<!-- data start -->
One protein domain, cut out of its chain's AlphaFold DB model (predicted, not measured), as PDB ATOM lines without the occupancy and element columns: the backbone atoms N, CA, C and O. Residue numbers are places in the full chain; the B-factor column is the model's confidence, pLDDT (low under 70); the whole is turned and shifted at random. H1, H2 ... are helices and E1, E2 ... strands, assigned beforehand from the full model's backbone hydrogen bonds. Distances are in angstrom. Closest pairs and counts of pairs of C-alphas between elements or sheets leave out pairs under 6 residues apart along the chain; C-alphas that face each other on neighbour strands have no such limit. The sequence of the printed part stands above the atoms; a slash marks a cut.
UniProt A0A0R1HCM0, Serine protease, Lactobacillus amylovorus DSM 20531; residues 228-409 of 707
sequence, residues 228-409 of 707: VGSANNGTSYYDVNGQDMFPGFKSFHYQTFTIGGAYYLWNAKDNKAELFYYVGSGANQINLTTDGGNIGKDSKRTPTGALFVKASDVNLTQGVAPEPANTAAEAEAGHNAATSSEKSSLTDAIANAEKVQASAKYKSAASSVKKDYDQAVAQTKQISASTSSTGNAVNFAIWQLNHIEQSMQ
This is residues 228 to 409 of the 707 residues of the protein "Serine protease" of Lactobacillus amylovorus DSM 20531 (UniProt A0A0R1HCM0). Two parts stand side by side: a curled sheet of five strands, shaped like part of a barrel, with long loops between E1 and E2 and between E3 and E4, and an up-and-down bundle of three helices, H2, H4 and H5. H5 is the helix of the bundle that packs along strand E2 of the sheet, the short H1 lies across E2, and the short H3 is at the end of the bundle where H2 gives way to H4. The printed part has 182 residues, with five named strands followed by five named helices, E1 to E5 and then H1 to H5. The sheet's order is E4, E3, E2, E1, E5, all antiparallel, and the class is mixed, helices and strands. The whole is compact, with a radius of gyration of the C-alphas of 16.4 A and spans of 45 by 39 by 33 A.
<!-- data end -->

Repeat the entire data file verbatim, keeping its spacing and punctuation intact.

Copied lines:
One protein domain, cut out of its chain's AlphaFold DB model (predicted, not measured), as PDB ATOM lines without the occupancy and element columns: the backbone atoms N, CA, C and O. Residue numbers are places in the full chain; the B-factor column is the model's confidence, pLDDT (low under 70); the whole is turned and shifted at random. H1, H2 ... are helices and E1, E2 ... strands, assigned beforehand from the full model's backbone hydrogen bonds. Distances are in angstrom. Closest pairs and counts of pairs of C-alphas between elements or sheets leave out pairs under 6 residues apart along the chain; C-alphas that face each other on neighbour strands have no such limit. The sequence of the printed part stands above the atoms; a slash marks a cut.
UniProt A0A0R1HCM0, Serine protease, Lactobacillus amylovorus DSM 20531; residues 228-409 of 707
sequence, residues 228-409 of 707: VGSANNGTSYYDVNGQDMFPGFKSFHYQTFTIGGAYYLWNAKDNKAELFYYVGSGANQINLTTDGGNIGKDSKRTPTGALFVKASDVNLTQGVAPEPANTAAEAEAGHNAATSSEKSSLTDAIANAEKVQASAKYKSAASSVKKDYDQAVAQTKQISASTSSTGNAVNFAIWQLNHIEQSMQ
This is residues 228 to 409 of the 707 residues of the protein "Serine protease" of Lactobacillus amylovorus DSM 20531 (UniProt A0A0R1HCM0). Two parts stand side by side: a curled sheet of five strands, shaped like part of a barrel, with long loops between E1 and E2 and between E3 and E4, and an up-and-down bundle of three helices, H2, H4 and H5. H5 is the helix of the bundle that packs along strand E2 of the sheet, the short H1 lies across E2, and the short H3 is at the end of the bundle where H2 gives way to H4. The printed part has 182 residues, with five named strands followed by five named helices, E1 to E5 and then H1 to H5. The sheet's order is E4, E3, E2, E1, E5, all antiparallel, and the class is mixed, helices and strands. The whole is compact, with a radius of gyration of the C-alphas of 16.4 A and spans of 45 by 39 by 33 A.